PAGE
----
Christopher Buckley is far and away the most accomplished political satirist writing today in America. In novels such as Thank You for Smoking and They Eat Puppies, Don’t They?, he has skewered the nation’s political establishment six ways from Sunday. Now, for the first time in nearly a decade, he returns to that field of battle with another of his trademark sendups of none other than Donald Trump himself. In Make Russia Great Again, he has taken on a man who might be thought immune to satire because he does such a great job of making a fool of himself. The book may not be Buckley’s best effort, but it’s far better than anything else in print that finds humor in The Donald’s tragic misbehavior. It turns out that parodying Donald Trump requires a satirist of Buckley’s enormous talent.
Make Russia Great Again by Christopher Buckley (2020) 288 pages @@@@ (4 out of 5)
The narrator writes from prison, but he’s still loyal
The narrator of this very funny novel is Herbert K. Nutterman, a twenty-seven year veteran of Trump’s hotels whom Trump calls “my favorite Jew. (When he was pleased with me, that is.)” The President names him Chief of Staff, much to his amazement and his wife’s fear and disgust. And we know from the outset that her fear is well-considered, since Nutterman writes from federal prison, where he is serving a long sentence for some infraction unspecified until the very end of the story. He’s still loyal, though. You won’t catch Herbert K. Nutterman satirizing Donald Trump.
Yes, the Russians really do have something on Donald Trump
The title (Make Russia Great Again) telegraphs the theme of this novel. It appears that a crooked Russian oligarch (and thus Vladimir Putin himself) “has something on Donald Trump.” Unless Nutterman can arrange for the repeal of a law that froze the oligarch’s assets, all the evidence will come out publicly. Meanwhile, unbeknownst to the White House, the intelligence establishment has set in motion an artificial intelligence (“Placid Reflux”) designed to counter Russian interference in the 2020 election. And what that countermeasure proves to be is . . . well, let’s just say dramatic. It’s all nutty, of course, but a whole lot of fun.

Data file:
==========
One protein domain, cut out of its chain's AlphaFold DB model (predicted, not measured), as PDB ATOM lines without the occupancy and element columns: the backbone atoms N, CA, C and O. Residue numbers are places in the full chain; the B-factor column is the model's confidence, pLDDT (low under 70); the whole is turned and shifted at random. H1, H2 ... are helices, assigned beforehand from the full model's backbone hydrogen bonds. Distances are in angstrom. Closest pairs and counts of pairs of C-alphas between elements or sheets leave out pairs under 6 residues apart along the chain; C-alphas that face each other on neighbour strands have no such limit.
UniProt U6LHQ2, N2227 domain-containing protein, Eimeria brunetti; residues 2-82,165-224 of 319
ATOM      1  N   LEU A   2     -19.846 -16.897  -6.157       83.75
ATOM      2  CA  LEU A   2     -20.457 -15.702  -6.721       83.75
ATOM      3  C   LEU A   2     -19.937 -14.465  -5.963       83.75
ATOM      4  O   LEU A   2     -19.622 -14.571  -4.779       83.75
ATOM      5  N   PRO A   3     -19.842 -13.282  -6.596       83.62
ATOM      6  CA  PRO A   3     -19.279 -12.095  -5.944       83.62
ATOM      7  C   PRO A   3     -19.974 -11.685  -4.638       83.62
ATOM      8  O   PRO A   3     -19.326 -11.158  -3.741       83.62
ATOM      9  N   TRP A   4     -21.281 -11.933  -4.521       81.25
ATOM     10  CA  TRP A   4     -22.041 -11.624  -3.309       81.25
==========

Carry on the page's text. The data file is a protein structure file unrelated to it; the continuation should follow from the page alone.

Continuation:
Satirizing Donald Trump requires special talent
So, really, how DO you satirize Donald J. Trump? Well, for starters, you don’t make up a silly name for him like those you assign to other characters. “Greta Fibberson, our chief of communications,” for example. “President Attajurk of Turkey.” “Mr. Fangschwaller, his top adviser on immigration.” “Our chief speechwriter, Stefan Nacht von Nebel.” Oh, and don’t forget the “House Aryan Caucus.” And after that beginning, the humor is all situational. Even Donald Trump couldn’t possibly get himself into the absurd fix that Buckley describes in this charming sendup of the none-too-charming mess in the White House.
For further reading
You might also be interested in:
- My 10 favorite funny novels (plus dozens of runners-up)
- The top 5 books about Donald Trump and his impact on American democracy
- Good books about Vladimir Putin, modern Russia and the Russian oligarchy
- A satirical novel about Donald Trump by Dave Eggers
And you can always find my most popular reviews, and the most recent ones, plus a guide to this whole site, on the Home Page.